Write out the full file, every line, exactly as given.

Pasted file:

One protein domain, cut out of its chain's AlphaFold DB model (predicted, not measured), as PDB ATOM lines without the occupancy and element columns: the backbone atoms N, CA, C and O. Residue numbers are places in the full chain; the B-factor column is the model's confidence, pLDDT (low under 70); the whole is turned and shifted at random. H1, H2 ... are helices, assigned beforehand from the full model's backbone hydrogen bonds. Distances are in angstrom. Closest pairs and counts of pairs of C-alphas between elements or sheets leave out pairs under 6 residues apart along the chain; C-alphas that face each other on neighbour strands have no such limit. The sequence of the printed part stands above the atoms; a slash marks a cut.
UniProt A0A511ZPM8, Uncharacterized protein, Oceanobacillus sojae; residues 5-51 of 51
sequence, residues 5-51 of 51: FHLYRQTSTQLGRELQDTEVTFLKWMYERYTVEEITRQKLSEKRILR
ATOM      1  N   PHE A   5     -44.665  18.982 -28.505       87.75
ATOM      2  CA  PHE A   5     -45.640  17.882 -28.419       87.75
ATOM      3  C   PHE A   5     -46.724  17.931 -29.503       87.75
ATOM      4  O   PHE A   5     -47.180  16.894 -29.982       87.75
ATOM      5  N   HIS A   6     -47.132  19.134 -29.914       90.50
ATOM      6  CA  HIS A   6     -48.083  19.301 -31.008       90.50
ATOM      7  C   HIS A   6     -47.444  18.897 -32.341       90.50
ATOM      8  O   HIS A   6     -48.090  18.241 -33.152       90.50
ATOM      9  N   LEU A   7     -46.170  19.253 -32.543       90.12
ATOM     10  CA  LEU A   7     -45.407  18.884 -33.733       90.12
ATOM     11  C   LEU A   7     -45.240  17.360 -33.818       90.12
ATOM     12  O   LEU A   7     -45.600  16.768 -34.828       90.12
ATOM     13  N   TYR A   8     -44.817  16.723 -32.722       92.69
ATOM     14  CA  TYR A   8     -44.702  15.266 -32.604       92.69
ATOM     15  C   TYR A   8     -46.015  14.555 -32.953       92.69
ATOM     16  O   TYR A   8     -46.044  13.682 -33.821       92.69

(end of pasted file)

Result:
One protein domain, cut out of its chain's AlphaFold DB model (predicted, not measured), as PDB ATOM lines without the occupancy and element columns: the backbone atoms N, CA, C and O. Residue numbers are places in the full chain; the B-factor column is the model's confidence, pLDDT (low under 70); the whole is turned and shifted at random. H1, H2 ... are helices, assigned beforehand from the full model's backbone hydrogen bonds. Distances are in angstrom. Closest pairs and counts of pairs of C-alphas between elements or sheets leave out pairs under 6 residues apart along the chain; C-alphas that face each other on neighbour strands have no such limit. The sequence of the printed part stands above the atoms; a slash marks a cut.
UniProt A0A511ZPM8, Uncharacterized protein, Oceanobacillus sojae; residues 5-51 of 51
sequence, residues 5-51 of 51: FHLYRQTSTQLGRELQDTEVTFLKWMYERYTVEEITRQKLSEKRILR
ATOM      1  N   PHE A   5     -44.665  18.982 -28.505       87.75
ATOM      2  CA  PHE A   5     -45.640  17.882 -28.419       87.75
ATOM      3  C   PHE A   5     -46.724  17.931 -29.503       87.75
ATOM      4  O   PHE A   5     -47.180  16.894 -29.982       87.75
ATOM      5  N   HIS A   6     -47.132  19.134 -29.914       90.50
ATOM      6  CA  HIS A   6     -48.083  19.301 -31.008       90.50
ATOM      7  C   HIS A   6     -47.444  18.897 -32.341       90.50
ATOM      8  O   HIS A   6     -48.090  18.241 -33.152       90.50
ATOM      9  N   LEU A   7     -46.170  19.253 -32.543       90.12
ATOM     10  CA  LEU A   7     -45.407  18.884 -33.733       90.12
ATOM     11  C   LEU A   7     -45.240  17.360 -33.818       90.12
ATOM     12  O   LEU A   7     -45.600  16.768 -34.828       90.12
ATOM     13  N   TYR A   8     -44.817  16.723 -32.722       92.69
ATOM     14  CA  TYR A   8     -44.702  15.266 -32.604       92.69
ATOM     15  C   TYR A   8     -46.015  14.555 -32.953       92.69
ATOM     16  O   TYR A   8     -46.044  13.682 -33.821       92.69